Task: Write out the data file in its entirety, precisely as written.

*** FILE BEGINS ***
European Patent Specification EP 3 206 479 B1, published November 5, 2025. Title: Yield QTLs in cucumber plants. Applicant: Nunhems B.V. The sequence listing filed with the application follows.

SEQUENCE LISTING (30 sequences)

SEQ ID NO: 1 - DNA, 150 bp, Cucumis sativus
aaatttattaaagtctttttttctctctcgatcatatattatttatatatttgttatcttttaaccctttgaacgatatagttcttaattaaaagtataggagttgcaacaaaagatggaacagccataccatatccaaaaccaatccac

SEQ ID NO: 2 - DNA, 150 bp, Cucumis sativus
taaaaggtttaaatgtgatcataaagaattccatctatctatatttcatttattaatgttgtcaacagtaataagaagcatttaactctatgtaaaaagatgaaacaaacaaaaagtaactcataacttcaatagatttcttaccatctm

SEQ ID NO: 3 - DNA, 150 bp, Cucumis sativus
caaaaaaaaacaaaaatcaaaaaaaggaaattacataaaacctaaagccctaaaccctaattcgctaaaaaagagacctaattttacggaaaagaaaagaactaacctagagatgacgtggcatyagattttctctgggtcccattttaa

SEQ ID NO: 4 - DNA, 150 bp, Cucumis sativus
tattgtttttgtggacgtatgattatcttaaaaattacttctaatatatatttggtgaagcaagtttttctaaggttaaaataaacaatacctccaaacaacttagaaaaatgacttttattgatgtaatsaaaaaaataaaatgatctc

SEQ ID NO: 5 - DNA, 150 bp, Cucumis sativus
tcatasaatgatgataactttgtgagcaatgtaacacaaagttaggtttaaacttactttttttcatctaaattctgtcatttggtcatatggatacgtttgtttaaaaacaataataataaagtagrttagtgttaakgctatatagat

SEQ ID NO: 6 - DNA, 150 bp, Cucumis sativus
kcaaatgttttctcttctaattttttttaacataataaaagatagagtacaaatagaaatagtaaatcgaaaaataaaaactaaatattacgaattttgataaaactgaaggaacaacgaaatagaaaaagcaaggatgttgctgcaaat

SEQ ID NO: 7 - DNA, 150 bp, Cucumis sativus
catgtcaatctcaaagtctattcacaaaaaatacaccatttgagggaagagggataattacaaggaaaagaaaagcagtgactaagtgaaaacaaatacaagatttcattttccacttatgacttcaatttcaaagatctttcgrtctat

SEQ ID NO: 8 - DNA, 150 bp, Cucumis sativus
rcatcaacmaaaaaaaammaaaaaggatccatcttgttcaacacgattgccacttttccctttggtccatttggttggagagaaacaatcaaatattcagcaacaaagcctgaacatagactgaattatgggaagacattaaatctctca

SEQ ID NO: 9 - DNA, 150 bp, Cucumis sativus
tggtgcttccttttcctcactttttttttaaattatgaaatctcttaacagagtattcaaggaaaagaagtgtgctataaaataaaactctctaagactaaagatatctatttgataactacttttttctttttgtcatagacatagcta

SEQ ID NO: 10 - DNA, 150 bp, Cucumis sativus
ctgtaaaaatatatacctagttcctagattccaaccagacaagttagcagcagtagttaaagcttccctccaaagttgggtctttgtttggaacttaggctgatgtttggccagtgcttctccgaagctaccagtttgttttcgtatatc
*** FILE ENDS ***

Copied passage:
European Patent Specification EP 3 206 479 B1, published November 5, 2025. Title: Yield QTLs in cucumber plants. Applicant: Nunhems B.V. The sequence listing filed with the application follows.

SEQUENCE LISTING (30 sequences)

SEQ ID NO: 1 - DNA, 150 bp, Cucumis sativus
aaatttattaaagtctttttttctctctcgatcatatattatttatatatttgttatcttttaaccctttgaacgatatagttcttaattaaaagtataggagttgcaacaaaagatggaacagccataccatatccaaaaccaatccac

SEQ ID NO: 2 - DNA, 150 bp, Cucumis sativus
taaaaggtttaaatgtgatcataaagaattccatctatctatatttcatttattaatgttgtcaacagtaataagaagcatttaactctatgtaaaaagatgaaacaaacaaaaagtaactcataacttcaatagatttcttaccatctm

SEQ ID NO: 3 - DNA, 150 bp, Cucumis sativus
caaaaaaaaacaaaaatcaaaaaaaggaaattacataaaacctaaagccctaaaccctaattcgctaaaaaagagacctaattttacggaaaagaaaagaactaacctagagatgacgtggcatyagattttctctgggtcccattttaa

SEQ ID NO: 4 - DNA, 150 bp, Cucumis sativus
tattgtttttgtggacgtatgattatcttaaaaattacttctaatatatatttggtgaagcaagtttttctaaggttaaaataaacaatacctccaaacaacttagaaaaatgacttttattgatgtaatsaaaaaaataaaatgatctc

SEQ ID NO: 5 - DNA, 150 bp, Cucumis sativus
tcatasaatgatgataactttgtgagcaatgtaacacaaagttaggtttaaacttactttttttcatctaaattctgtcatttggtcatatggatacgtttgtttaaaaacaataataataaagtagrttagtgttaakgctatatagat

SEQ ID NO: 6 - DNA, 150 bp, Cucumis sativus
kcaaatgttttctcttctaattttttttaacataataaaagatagagtacaaatagaaatagtaaatcgaaaaataaaaactaaatattacgaattttgataaaactgaaggaacaacgaaatagaaaaagcaaggatgttgctgcaaat

SEQ ID NO: 7 - DNA, 150 bp, Cucumis sativus
catgtcaatctcaaagtctattcacaaaaaatacaccatttgagggaagagggataattacaaggaaaagaaaagcagtgactaagtgaaaacaaatacaagatttcattttccacttatgacttcaatttcaaagatctttcgrtctat

SEQ ID NO: 8 - DNA, 150 bp, Cucumis sativus
rcatcaacmaaaaaaaammaaaaaggatccatcttgttcaacacgattgccacttttccctttggtccatttggttggagagaaacaatcaaatattcagcaacaaagcctgaacatagactgaattatgggaagacattaaatctctca

SEQ ID NO: 9 - DNA, 150 bp, Cucumis sativus
tggtgcttccttttcctcactttttttttaaattatgaaatctcttaacagagtattcaaggaaaagaagtgtgctataaaataaaactctctaagactaaagatatctatttgataactacttttttctttttgtcatagacatagcta

SEQ ID NO: 10 - DNA, 150 bp, Cucumis sativus
ctgtaaaaatatatacctagttcctagattccaaccagacaagttagcagcagtagttaaagcttccctccaaagttgggtctttgtttggaacttaggctgatgtttggccagtgcttctccgaagctaccagtttgttttcgtatatc